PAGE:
Introduction to Information Security – Part 1

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                                                    Security policies and procedures

Security policies protect your company against external or internal threats to important data. If you create password policies, install Firewall, limit access to data but forget to create security policies and establish a procedure to implement them, you’re locking all your doors but leaving an open window. All your safety measures are useless if you do not set a good security practice to protect the data of your company.

An information security policy is a set of rules and practices that define how sensitive information of a company should be managed, protected and distributed within the company. The different aspects of an information security policy include label information, the information of the changes, responsibility and proprietary information.

Each company has an organizational structure, and employees at different levels access different types of data. The classification of information and the distribution of data policies are therefore important for a company, then those employees at lower levels should not be allowed access data stored to the upper levels of employees.

In addition, all kinds of information that a company stores are not equal and therefore do not require the same level of protection. Therefore, the information security classification and identification of high-level as owner of the information manager are important.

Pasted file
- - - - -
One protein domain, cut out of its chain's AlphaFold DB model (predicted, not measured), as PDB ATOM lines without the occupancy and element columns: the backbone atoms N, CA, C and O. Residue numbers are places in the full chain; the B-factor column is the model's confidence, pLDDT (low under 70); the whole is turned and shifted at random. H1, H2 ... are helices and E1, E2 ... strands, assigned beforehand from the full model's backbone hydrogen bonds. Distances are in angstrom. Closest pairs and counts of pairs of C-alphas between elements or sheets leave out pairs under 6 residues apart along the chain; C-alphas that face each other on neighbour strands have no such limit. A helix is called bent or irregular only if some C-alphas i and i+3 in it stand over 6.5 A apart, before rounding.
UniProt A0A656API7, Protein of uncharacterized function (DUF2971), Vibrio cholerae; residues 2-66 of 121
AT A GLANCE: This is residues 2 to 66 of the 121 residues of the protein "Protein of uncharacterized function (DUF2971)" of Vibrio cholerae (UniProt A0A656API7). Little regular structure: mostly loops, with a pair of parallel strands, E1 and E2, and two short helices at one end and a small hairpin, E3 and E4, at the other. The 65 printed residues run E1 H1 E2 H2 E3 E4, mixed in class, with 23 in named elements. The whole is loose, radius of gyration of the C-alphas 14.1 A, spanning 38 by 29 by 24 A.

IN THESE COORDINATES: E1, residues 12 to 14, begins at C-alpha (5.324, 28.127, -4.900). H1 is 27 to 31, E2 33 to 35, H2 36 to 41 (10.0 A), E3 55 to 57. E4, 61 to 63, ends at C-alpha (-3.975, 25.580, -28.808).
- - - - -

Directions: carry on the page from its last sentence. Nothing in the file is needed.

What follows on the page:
Remember that for each type of information, a company must develop policies about what information is available and for what purpose it will be disseminated. The main objectives of information security policy are:

  1. Confidentiality – property that limits access to information solely to legitimate entities, or those authorized by the owner of the information.
  2. Integrity – property that ensures that the manipulated information to keep all its original features established by the owner of the information, including change control and guarantee of its life cycle (birth, maintenance and destruction).
  3. Availability – property that ensures that information is always available for legitimate use, that is, for those users authorized by the owner of the information.
  4. Authenticity – property that ensures that the information is advertised from the source and that has not been targeted mutations throughout a process.

Another important part of a security policy is to define the authority and the delegation of authority for policy. A system can define four types of users involved in security processes. These types, they are:

A policy should define the roles and responsibilities of each type of user role involved in security processes. If the security system supports groups so the policy should define whether a user can belong to more than one group, how to resolve conflicts between demands for the provision of individual accounts within a group, individual user and group privileges.


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